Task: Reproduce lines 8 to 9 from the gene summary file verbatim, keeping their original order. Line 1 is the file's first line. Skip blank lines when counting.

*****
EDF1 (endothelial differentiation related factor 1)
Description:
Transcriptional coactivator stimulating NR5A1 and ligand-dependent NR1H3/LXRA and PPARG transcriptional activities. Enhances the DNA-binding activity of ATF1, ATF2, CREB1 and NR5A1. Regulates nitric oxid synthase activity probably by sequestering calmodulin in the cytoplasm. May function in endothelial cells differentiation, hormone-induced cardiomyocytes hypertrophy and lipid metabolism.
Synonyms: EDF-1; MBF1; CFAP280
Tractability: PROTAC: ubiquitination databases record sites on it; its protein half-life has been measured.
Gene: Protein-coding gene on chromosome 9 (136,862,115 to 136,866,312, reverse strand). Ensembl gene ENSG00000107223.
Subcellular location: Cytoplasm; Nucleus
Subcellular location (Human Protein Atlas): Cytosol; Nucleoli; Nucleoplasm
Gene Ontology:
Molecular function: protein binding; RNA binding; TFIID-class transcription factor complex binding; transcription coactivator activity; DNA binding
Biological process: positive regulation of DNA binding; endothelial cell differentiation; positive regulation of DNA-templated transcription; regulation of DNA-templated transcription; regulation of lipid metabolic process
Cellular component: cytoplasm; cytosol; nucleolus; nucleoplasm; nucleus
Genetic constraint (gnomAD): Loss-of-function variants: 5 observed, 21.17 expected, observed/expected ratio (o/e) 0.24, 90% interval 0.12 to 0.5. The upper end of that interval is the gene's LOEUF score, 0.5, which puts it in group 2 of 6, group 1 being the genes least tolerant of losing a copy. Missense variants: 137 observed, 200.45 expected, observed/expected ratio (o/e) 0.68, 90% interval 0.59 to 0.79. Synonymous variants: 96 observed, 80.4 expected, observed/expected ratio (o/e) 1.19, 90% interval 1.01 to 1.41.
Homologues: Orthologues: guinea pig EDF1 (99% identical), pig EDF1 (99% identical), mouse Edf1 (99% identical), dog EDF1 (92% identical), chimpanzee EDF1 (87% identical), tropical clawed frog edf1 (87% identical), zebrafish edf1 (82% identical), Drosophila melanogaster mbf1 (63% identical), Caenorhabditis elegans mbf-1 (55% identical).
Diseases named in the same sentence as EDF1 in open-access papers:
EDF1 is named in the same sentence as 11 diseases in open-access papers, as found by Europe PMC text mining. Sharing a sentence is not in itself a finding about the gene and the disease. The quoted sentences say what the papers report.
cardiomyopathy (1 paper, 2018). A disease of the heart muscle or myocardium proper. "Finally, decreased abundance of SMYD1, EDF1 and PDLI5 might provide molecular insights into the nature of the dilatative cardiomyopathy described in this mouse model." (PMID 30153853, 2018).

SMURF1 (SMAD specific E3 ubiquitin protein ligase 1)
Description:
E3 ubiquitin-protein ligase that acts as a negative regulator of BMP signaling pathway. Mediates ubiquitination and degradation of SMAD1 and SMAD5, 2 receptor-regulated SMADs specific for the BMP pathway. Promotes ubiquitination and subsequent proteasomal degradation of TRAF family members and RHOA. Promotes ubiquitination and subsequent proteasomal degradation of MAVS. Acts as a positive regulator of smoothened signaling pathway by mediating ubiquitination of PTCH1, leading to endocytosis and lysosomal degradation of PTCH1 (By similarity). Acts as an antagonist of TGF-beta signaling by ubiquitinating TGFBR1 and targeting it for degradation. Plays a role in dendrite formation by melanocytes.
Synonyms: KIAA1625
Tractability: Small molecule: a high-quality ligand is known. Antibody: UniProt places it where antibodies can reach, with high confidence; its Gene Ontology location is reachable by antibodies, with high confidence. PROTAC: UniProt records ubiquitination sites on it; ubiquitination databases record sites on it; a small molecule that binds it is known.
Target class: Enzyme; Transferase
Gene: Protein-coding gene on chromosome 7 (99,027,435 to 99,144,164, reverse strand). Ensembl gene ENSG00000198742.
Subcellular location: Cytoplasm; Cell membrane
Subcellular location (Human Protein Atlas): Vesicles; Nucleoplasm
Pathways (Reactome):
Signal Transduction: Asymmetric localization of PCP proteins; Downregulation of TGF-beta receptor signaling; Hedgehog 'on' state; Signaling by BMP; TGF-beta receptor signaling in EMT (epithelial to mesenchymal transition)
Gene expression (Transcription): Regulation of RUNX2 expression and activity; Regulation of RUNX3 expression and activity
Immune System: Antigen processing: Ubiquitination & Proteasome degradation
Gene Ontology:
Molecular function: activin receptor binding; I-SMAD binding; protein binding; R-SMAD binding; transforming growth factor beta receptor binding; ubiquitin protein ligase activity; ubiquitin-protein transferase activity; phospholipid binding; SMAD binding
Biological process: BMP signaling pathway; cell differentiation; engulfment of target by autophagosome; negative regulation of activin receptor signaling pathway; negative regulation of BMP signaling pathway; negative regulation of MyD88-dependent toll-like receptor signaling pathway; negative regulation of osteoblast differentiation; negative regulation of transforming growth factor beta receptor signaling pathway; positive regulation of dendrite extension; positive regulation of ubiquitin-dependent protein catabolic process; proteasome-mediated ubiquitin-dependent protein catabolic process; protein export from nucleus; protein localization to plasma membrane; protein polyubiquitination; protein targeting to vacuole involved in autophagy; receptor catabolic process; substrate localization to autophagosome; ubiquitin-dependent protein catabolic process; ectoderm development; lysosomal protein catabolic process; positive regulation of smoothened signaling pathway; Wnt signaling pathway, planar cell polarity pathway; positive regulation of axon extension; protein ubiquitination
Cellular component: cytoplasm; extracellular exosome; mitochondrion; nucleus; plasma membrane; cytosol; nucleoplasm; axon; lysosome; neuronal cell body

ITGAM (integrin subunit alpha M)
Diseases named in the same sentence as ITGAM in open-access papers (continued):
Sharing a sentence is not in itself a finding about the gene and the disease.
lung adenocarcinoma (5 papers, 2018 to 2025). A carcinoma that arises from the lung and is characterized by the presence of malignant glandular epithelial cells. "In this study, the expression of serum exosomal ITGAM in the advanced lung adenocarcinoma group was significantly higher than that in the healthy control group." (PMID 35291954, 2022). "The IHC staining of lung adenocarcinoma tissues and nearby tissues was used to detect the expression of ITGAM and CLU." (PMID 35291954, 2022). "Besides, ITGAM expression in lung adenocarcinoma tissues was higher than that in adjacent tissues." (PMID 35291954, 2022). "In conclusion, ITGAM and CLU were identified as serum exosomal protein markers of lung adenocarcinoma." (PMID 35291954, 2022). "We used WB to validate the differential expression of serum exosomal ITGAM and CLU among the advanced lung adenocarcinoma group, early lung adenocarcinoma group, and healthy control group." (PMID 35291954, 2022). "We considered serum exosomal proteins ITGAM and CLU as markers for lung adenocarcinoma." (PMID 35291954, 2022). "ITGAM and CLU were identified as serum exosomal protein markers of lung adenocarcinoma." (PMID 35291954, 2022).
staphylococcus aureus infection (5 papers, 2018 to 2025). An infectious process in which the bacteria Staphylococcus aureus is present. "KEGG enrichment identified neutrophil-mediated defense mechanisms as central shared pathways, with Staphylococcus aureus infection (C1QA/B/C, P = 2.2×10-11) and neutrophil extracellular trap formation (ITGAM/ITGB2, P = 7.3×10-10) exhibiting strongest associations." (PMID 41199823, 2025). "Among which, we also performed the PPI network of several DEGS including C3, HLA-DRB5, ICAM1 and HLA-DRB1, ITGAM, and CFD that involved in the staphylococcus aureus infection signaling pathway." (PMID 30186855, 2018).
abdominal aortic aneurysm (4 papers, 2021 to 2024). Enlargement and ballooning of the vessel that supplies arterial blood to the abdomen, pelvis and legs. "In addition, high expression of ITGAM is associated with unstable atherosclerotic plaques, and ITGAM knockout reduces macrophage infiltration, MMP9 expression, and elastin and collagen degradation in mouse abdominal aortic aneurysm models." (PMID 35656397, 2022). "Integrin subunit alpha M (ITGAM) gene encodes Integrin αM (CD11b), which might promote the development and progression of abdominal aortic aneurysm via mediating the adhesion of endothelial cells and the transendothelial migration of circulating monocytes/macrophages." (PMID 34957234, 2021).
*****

Subcellular location (Human Protein Atlas): Cytosol; Nucleoli; Nucleoplasm
Gene Ontology: